390366 Pattern Density Multiplication of Block Copolymer Directed Self-Assembly Using a Chemoepitaxial Guiding Underlayer with Topography

Monday, November 17, 2014
Galleria Exhibit Hall (Hilton Atlanta)
Benjamin Nation, Andrew J. Peters, Richard A. Lawson, Peter J. Ludovice and Clifford L. Henderson, School of Chemical and Biomolecular Engineering, Georgia Institute of Technology, Atlanta, GA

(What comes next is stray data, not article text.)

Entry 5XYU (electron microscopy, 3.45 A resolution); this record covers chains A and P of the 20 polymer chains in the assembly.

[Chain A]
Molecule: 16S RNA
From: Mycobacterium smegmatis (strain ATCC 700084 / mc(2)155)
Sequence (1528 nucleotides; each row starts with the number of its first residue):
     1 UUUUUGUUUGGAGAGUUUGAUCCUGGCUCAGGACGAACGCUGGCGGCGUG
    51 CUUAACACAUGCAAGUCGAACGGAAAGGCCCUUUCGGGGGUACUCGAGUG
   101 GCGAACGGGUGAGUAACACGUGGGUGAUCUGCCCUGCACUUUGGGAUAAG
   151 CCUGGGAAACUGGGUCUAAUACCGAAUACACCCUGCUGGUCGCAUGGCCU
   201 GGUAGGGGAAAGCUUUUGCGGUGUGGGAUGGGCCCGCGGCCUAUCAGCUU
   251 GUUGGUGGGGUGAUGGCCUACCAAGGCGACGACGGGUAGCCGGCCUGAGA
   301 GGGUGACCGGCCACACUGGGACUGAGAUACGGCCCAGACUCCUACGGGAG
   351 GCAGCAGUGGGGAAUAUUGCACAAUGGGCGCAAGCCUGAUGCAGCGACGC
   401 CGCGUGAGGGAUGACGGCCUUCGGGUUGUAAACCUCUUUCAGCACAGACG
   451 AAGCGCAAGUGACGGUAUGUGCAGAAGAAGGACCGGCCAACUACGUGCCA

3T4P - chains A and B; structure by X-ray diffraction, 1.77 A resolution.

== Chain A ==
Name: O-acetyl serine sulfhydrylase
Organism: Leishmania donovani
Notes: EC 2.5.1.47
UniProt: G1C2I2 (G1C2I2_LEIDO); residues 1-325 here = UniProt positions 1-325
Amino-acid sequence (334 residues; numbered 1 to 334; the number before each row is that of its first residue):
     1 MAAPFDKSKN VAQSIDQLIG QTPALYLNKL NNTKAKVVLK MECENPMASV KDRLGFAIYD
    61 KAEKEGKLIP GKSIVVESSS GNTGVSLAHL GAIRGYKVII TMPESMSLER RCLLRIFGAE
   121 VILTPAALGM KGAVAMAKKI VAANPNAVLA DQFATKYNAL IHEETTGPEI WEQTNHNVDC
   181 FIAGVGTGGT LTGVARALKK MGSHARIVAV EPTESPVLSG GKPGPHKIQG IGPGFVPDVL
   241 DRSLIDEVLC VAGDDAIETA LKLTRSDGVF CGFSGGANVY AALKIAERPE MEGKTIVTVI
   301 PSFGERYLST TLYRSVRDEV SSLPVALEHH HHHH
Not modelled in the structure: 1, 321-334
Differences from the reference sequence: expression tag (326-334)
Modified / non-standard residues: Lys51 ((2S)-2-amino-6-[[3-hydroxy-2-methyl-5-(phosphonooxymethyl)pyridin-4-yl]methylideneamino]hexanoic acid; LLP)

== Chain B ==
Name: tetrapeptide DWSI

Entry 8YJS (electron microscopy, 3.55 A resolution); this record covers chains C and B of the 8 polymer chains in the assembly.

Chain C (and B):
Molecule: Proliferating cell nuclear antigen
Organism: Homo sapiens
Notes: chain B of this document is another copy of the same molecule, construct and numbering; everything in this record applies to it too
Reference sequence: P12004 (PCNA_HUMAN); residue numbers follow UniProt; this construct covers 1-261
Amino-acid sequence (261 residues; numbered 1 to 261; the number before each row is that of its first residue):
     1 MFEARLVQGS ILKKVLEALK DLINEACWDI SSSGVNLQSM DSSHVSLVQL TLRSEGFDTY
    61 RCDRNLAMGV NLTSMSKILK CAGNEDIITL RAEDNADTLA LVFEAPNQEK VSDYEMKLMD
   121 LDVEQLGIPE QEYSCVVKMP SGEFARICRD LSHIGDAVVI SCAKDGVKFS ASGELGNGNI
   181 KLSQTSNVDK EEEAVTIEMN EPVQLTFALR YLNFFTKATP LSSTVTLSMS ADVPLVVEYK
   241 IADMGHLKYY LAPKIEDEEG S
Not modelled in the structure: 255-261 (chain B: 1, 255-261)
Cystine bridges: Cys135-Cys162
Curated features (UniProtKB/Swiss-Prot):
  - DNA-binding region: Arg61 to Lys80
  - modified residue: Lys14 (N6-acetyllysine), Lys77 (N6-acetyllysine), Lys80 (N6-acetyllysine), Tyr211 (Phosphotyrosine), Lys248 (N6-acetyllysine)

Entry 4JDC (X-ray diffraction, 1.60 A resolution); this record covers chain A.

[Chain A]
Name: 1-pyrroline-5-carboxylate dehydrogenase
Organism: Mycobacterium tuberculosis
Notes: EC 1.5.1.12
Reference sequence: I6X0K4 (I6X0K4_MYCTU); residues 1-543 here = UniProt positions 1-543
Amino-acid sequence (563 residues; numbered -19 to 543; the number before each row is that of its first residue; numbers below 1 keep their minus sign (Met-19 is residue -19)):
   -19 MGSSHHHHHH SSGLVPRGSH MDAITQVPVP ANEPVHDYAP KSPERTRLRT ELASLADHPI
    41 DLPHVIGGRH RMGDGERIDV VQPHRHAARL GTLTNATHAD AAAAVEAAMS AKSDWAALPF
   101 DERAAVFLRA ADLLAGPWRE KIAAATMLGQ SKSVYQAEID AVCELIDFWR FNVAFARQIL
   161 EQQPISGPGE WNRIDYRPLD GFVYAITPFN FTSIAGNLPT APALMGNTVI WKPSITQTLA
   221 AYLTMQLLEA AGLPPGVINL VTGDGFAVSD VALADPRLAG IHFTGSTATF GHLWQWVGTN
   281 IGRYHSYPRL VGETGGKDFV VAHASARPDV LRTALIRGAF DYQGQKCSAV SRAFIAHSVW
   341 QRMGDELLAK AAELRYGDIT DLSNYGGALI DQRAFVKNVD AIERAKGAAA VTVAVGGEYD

Pattern density multiplication in the directed self-assembly (DSA) of block copolymers (BCPs) is often achieved through a chemically patterned guiding underlayer, also known as a chemoepitaxial guiding underlayer. These underlayers are typically considered flat underlayers composed of a pinning stripe region (i.e. a region that is highly preferential to one block of the BCP) and a neutral stripe region (i.e. a region that is non-preferential or weakly preferential to the opposite block of the BCP as compared to the pinning stripe).  However, in reality it is likely that some level of topography will be introduced when producing these chemoepitaxial underlayers, possibly by improper backfilling or etching, which then has the ability to affect the resulting microphase separation and alignment processes.  This topography may also cause deformations in any resulting lamellae, which may interfere with subsequent pattern transfer etching steps. Due to the complexity of creating test patterns to study such effects and the difficulty in performing adequate metrology on such test samples, detailed mesoscale molecular dynamics simulations have been used in this work to probe the effect of topography on chemoepitaxial DSA processes. The current work presented in this paper systematically explores the effect that topography in these chemoepitaxial underlayers, such as a raised or lowered pinning stripe, has on the alignment of the BCP film. The effect of even small levels of topography is found to be potentially profound.  For example, it is found that small amounts of topography which raise the pinning stripe can greatly alter the ideal composition of the neutral stripe in these systems, shifting the composition to a more neutral value. This topography can also cause increased defects buried within the film due to the compression of lamellae within the trenches of the topography.  Likewise, processes that result in depressed pinning stripes also alter the process windows and behavior of such processes.  A complete discussion of these effects will be provided.

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